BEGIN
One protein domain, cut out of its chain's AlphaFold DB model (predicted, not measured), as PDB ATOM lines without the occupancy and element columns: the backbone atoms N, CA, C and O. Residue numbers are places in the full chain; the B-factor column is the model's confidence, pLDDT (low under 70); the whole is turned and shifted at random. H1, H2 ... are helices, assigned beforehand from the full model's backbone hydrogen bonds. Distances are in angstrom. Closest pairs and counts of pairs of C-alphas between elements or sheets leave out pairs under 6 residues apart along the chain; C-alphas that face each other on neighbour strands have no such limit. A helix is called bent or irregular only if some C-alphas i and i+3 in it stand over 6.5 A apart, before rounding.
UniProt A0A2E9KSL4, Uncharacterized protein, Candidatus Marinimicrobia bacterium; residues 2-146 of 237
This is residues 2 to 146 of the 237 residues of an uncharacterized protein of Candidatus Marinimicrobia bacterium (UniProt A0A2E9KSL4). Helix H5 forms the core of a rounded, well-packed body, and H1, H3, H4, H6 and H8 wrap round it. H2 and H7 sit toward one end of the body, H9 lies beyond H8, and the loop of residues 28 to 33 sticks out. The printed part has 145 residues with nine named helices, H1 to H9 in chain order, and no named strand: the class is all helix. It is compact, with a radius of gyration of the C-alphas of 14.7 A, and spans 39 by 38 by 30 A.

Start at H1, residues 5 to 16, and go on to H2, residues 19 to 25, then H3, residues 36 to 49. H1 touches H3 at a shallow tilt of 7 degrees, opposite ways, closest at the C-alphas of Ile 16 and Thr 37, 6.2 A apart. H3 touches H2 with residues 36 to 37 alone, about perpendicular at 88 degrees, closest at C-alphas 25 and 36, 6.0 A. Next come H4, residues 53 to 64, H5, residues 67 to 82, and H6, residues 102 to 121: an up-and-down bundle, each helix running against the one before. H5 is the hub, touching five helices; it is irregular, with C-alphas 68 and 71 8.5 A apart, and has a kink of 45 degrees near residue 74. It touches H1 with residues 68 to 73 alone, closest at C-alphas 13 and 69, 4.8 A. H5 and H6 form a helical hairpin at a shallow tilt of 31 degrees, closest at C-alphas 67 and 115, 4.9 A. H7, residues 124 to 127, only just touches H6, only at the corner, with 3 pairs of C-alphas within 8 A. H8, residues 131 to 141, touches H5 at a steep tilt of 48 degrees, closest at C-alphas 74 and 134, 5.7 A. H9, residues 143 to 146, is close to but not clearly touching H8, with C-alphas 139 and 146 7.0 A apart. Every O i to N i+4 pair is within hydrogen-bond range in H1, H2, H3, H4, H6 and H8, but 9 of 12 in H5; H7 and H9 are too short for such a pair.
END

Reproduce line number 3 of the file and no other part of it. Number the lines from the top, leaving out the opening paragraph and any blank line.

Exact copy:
Start at H1, residues 5 to 16, and go on to H2, residues 19 to 25, then H3, residues 36 to 49. H1 touches H3 at a shallow tilt of 7 degrees, opposite ways, closest at the C-alphas of Ile 16 and Thr 37, 6.2 A apart. H3 touches H2 with residues 36 to 37 alone, about perpendicular at 88 degrees, closest at C-alphas 25 and 36, 6.0 A. Next come H4, residues 53 to 64, H5, residues 67 to 82, and H6, residues 102 to 121: an up-and-down bundle, each helix running against the one before. H5 is the hub, touching five helices; it is irregular, with C-alphas 68 and 71 8.5 A apart, and has a kink of 45 degrees near residue 74. It touches H1 with residues 68 to 73 alone, closest at C-alphas 13 and 69, 4.8 A. H5 and H6 form a helical hairpin at a shallow tilt of 31 degrees, closest at C-alphas 67 and 115, 4.9 A. H7, residues 124 to 127, only just touches H6, only at the corner, with 3 pairs of C-alphas within 8 A. H8, residues 131 to 141, touches H5 at a steep tilt of 48 degrees, closest at C-alphas 74 and 134, 5.7 A. H9, residues 143 to 146, is close to but not clearly touching H8, with C-alphas 139 and 146 7.0 A apart. Every O i to N i+4 pair is within hydrogen-bond range in H1, H2, H3, H4, H6 and H8, but 9 of 12 in H5; H7 and H9 are too short for such a pair.